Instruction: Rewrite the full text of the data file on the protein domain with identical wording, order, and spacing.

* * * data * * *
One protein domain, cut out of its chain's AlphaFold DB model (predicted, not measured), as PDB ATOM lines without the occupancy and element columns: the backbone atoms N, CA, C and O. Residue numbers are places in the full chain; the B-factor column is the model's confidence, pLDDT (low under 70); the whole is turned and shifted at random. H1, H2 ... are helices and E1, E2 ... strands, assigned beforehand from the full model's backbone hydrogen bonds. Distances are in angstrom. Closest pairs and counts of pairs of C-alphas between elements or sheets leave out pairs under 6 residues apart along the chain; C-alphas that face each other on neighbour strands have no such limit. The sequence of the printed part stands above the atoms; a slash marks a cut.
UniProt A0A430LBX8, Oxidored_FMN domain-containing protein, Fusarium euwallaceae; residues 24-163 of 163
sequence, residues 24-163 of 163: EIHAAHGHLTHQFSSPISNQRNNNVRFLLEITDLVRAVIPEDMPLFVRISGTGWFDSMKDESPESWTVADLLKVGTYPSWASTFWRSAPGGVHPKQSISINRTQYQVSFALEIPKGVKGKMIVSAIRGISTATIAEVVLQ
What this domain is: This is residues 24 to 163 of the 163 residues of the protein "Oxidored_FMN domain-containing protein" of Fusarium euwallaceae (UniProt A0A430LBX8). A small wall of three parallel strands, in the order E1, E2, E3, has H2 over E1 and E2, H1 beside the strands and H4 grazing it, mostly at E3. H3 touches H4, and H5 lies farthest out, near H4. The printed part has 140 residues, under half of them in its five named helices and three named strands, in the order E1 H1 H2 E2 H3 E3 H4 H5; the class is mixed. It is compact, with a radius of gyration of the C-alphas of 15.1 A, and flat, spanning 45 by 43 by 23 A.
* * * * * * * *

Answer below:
One protein domain, cut out of its chain's AlphaFold DB model (predicted, not measured), as PDB ATOM lines without the occupancy and element columns: the backbone atoms N, CA, C and O. Residue numbers are places in the full chain; the B-factor column is the model's confidence, pLDDT (low under 70); the whole is turned and shifted at random. H1, H2 ... are helices and E1, E2 ... strands, assigned beforehand from the full model's backbone hydrogen bonds. Distances are in angstrom. Closest pairs and counts of pairs of C-alphas between elements or sheets leave out pairs under 6 residues apart along the chain; C-alphas that face each other on neighbour strands have no such limit. The sequence of the printed part stands above the atoms; a slash marks a cut.
UniProt A0A430LBX8, Oxidored_FMN domain-containing protein, Fusarium euwallaceae; residues 24-163 of 163
sequence, residues 24-163 of 163: EIHAAHGHLTHQFSSPISNQRNNNVRFLLEITDLVRAVIPEDMPLFVRISGTGWFDSMKDESPESWTVADLLKVGTYPSWASTFWRSAPGGVHPKQSISINRTQYQVSFALEIPKGVKGKMIVSAIRGISTATIAEVVLQ
What this domain is: This is residues 24 to 163 of the 163 residues of the protein "Oxidored_FMN domain-containing protein" of Fusarium euwallaceae (UniProt A0A430LBX8). A small wall of three parallel strands, in the order E1, E2, E3, has H2 over E1 and E2, H1 beside the strands and H4 grazing it, mostly at E3. H3 touches H4, and H5 lies farthest out, near H4. The printed part has 140 residues, under half of them in its five named helices and three named strands, in the order E1 H1 H2 E2 H3 E3 H4 H5; the class is mixed. It is compact, with a radius of gyration of the C-alphas of 15.1 A, and flat, spanning 45 by 43 by 23 A.